Conference Agenda

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Session Overview
07-07: Community Rights for Environmental Benefit
Wednesday, 21/Mar/2018:
2:00pm - 3:30pm

Session Chair: Alda Salomao, CENTRO TERRA VIVA, Mozambique
Location: MC 7-100


Successful Community Stewardship of Tropical Forests: Evidence from Community Forest Concessions in Petén, Guatemala

Dietmar Stoian1, Aldo Rodas2

1Bioversity International, France; 2Ministry of Agriculture and Livestock, Guatemala

In the Maya Biosphere Reserve (MBR) in Petén, Guatemala 25-year forest concessions have been granted to local communities since the 1990s. Previous studies have demonstrated that the concessions effectively halt deforestation. This study sheds light on the socio-economic benefits derived from the concessions. We carried out context analysis, community forest enterprise assessments (n=12) and household surveys (n=350) across all 12 concessions. Our findings show that forest income can lift people out of poverty while conserving the forest. These findings substantiate the claim of the communities for concession renewal due over the next few years. This evidence is particularly important as the communities are faced with powerful groups interested in oil exploration and tourism development in the MBR, as well as deforestation linked with cattle ranching, cash crop production and forest fires. We conclude with opportunities for increasing the viability of community stewardship of tropical forests in Guatemala and beyond.


Common Benefits: How Community Tenure Is Facilitating investment in the Commons for Inclusive Growth

Steven Lawry1, Sophia Gnych1, Iliana Monterroso1, Anukram Adhikary2

1Center for International Forestry Research; 2ForestAction, Nepal

Questions of barriers and solutions to investment in the commons have taken on increasing relevance due to the success in recent years of communities in many parts of the world in gaining stronger, legally recognized rights over collective resources. This is particularly the case with respect to forest ownership. With success in achieving stronger rights, important questions now arise over how communities can increase economic productivity and social benefits from their newly achieved control over important resources and assets, including by increasing levels of internal investment and attracting external investment. Normative economic theory and private investors posit conceptual and practical barriers to investment in commons-based enterprises. This paper considers evidence of potential pathways to overcoming perceived barriers to investment in the commons by drawing on lessons of efforts underway in four countries—Guatemala, Mexico, Nepal and Namibia—to foster investment through solutions that recognize the social character of commons ownership.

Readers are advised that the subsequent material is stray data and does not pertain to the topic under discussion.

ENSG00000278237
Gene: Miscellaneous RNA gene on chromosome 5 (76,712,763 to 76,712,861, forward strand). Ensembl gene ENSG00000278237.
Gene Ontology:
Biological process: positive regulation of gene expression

Land Rights, Inclusive Development and Benefit Sharing To Achieve CO2 Emissions Reductions

Christopher Tanner1, Alda Salamao2

1MOKORO, United Kingdom; 2Centro Terra Viva, Maputo, Mozambique

This paper looks at how customary land rights intersect with REDD+ projects to reduce CO2 emissions from forests areas with local populations. It then looks at how the emissions reductions can be guaranteed far into the future. Without this, they cannot become a vehicle for long-term investment by international institutions. The paper uses a new REDD+ emissions reduction programme (ERP) in Mozambique as a reference case. It examines how the progressive Mozambican policy and legal framework supports the design of a successful ERP seen as an integrated rural development programme, including the distribution of ER revenues to local people whose collaboration in the programme is essential. To discuss the long-term guarantee issue, the paper looks at a little used feature of the Mozambican constitution and suggests that States must embrace a more radical, devolved form of local partnership to generate ERs now, and guarantee their long-term permanence and marketability.


Foreign Investments to Support Forestry In Mexico as a Means of Increasing Resiliency

Lauren Cooper, Emily Huff

Michigan State University, United States of America

Community resilience measures the sustained ability of a community to utilize available resources while responding to stress, as well as withstanding and recovering from adverse situations. It takes into account social vulnerability, environmental hazards, and economic conditions. As climate change inserts increased risk and unpredictability into management and planning, resilience considerations become more crucial. With a focus on the country of Mexico, this work explores international investments in the forestry sector as a tool to increase resilience.

Mexico has 138 million hectares of forest and a history of deforestation and degradation. This research uses interviews, surveys, and existing data to explore the impact on increasing community resiliency through the World Bank’s Forest Investment Program, which aids both rural development and reduced deforestation and degradation in rural and indigenous Mexican communities.